Right: Tim and Jarod filtered kitchen decisions through an endurance lens. For example, they chose white cabinets for their timeless quality and splurged on Carrara marble for the countertops and backsplash, anticipating how it would age. "Our house is old and has character," Jarod says. "The marble will do the same thing. If they've had it in every building in Italy for 1,000 years, why not do it here and grow to love the etchings?" Brass hardware and light fixtures, original wood floors, and a vintage rug take the chill out of the white. | Credit: Kevin Miyazaki

After two years, the first floor fit that description. It was March 2020. The couple was ready to welcome guests—and to tackle the upstairs. They headed to the store to grab supplies to make over the bathroom. In the car, they heard Chicago's lockdown notice. 

living room with Christmas decor
The sofa faces the fireplace in warm months, so the hinged windows can open. But the couple rearranges the furniture in winter to sneak in extra seating.
| Credit: Courtesy of Jarod Sabatino

"We thought, 'At least we have everything we need to work on this. It's something to do," Jarod remembers. Over the next few confusing homebound weeks, the meticulous and demanding tasks of the renovation became more than just a time-filler.

bedroom with dark blue walls
enjoying fire with dogs
Left: The guest room's steel canopy bed has traveled with Jarod from studio apartment to condo to this home. The couple bathed the walls in Benjamin Moore's popular Hale Navy, and found the inexpensive carpet-covered pillows on Etsy. | Credit: Courtesy of Jarod Sabatino
Right: Outdoor lighting falls on Tim, who has a growing C9 bulb collection. During the pandemic, he changed the palette monthly: multicolor in December, white in January, red in February, and the colors of the Irish flag in March. | Credit: Courtesy of Jarod Sabatino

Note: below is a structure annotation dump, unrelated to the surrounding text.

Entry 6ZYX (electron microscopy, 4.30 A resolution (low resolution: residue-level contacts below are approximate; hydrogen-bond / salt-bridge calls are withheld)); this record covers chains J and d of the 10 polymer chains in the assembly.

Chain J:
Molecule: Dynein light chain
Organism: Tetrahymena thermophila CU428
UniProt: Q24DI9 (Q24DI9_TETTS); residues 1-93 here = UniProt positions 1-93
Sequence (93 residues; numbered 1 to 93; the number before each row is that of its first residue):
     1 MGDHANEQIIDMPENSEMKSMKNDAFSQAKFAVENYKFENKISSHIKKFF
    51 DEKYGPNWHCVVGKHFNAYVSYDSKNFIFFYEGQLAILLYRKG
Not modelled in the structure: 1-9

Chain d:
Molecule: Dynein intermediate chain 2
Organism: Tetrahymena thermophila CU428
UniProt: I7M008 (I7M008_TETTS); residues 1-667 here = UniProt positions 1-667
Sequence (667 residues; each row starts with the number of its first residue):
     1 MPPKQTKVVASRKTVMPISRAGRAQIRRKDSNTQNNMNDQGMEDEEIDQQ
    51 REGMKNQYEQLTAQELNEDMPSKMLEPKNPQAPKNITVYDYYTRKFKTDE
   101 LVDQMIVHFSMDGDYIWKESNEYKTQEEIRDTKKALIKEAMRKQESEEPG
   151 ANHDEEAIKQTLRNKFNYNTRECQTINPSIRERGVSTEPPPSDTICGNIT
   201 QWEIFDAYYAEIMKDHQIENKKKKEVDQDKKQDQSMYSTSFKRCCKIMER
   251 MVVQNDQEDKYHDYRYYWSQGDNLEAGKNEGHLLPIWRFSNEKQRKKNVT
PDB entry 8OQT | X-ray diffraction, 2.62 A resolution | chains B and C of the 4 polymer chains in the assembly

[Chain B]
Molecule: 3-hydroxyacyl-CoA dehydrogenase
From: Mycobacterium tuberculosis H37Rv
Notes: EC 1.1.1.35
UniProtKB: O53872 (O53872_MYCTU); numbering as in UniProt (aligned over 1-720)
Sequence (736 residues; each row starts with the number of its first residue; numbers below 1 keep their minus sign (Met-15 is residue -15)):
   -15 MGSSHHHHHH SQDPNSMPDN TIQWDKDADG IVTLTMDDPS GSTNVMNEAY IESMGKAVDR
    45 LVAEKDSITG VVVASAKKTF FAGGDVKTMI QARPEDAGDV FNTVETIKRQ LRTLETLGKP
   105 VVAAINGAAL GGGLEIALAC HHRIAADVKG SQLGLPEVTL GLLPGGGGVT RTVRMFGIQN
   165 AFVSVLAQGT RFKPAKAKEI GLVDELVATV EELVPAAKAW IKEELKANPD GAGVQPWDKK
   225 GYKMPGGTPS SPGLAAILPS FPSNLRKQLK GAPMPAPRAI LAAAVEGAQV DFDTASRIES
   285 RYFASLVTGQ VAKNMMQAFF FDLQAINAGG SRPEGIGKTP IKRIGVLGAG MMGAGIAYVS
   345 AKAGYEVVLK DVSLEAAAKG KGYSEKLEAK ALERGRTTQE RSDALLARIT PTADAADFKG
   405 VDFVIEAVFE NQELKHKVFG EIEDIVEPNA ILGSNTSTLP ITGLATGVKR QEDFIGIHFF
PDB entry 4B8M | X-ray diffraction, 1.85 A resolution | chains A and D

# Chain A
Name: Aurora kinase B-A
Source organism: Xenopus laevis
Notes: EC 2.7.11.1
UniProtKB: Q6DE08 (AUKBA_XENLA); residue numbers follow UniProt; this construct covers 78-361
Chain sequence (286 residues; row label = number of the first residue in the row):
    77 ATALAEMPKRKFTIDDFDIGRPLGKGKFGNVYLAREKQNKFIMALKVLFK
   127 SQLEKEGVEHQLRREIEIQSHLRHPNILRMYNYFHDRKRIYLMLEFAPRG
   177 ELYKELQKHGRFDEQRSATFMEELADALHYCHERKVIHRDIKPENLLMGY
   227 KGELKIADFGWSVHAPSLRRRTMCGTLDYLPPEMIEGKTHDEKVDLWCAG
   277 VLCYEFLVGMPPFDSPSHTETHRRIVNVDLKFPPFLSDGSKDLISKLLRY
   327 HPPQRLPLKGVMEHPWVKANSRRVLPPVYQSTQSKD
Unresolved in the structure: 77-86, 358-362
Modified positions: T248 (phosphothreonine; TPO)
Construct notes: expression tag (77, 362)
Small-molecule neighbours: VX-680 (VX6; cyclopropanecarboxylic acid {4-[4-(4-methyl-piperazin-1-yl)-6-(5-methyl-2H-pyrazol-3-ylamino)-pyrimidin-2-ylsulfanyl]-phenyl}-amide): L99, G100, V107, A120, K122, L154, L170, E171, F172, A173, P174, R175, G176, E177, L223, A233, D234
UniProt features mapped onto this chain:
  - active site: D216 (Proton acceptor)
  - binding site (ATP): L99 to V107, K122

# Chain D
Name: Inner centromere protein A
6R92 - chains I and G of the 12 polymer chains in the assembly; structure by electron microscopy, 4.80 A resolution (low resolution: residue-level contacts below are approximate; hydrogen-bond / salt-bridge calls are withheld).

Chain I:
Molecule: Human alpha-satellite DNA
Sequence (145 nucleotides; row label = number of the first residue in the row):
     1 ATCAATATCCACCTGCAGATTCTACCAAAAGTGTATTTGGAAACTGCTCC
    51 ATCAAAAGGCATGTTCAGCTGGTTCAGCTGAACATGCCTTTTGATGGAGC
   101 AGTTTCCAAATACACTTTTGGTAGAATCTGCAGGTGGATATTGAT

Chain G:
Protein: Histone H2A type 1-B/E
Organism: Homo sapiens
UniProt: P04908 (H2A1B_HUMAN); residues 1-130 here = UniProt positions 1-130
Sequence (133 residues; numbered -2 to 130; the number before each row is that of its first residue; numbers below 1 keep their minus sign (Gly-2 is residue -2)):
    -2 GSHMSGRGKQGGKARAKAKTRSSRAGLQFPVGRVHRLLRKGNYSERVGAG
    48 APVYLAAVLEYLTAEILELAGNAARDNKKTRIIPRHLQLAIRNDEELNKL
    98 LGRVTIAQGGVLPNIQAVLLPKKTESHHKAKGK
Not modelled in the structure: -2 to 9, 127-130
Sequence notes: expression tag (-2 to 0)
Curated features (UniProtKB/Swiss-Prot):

"I remember tiling during the height of it," Jarod says. "I'd put on music and get lost in placing all these little tiles. It was weirdly stress-relieving."

bar with artwork
In the basement, a portrait of a high-society Milwaukee widow presides over a midcentury designer bar counter picked up locally through eBay. The painting gives the space its name: Esther's Place. Sherwin-Williams Urbane Bronze cloaks the walls, and luxury vinyl checkerboard floors evoke Jarod's grandmother's basement.
| Credit: Courtesy of Jarod Sabatino

They fell back on a DIY project again that winter, when plans to hunker down for New Year's Eve with a small group of friends got derailed by positive COVID-19 tests. This time, the pair took on the basement. Stuck at home under quarantine, they demoed the drop ceiling, ripped out unnecessary walls, took out the old flooring, then gradually rebuilt the space as a moody retro lounge.

putting on shoes in closet
dogs standing at wooden door
Left: You don't often see walk-in closets like this in historical homes—and neither did Jarod and Tim, at first. They built this one from scratch by stealing space from one end of their 25-foot-long bedroom. After pricing out custom options, they opted to DIY a solution with Ikea Pax cabinets, then coated them all in epoxy paint to ensure a smooth, nonchipping finish on particleboard shelves. | Credit: Kevin Miyazaki
Right: Jarod discovered original tile in the entry, but it was too damaged to restore. Rather than try to replicate a period look, he installed a more current black-and-white pattern. | Credit: Kevin Miyazaki

This year, they're hoping it sees more action as they reboot their holiday traditions with friends, including a Christmas brunch early in the season and small dinner parties throughout December. As Jarod says, their home's whole reason for being is "good food, good drinks, good company." And they'll go to any lengths to smooth the way for that.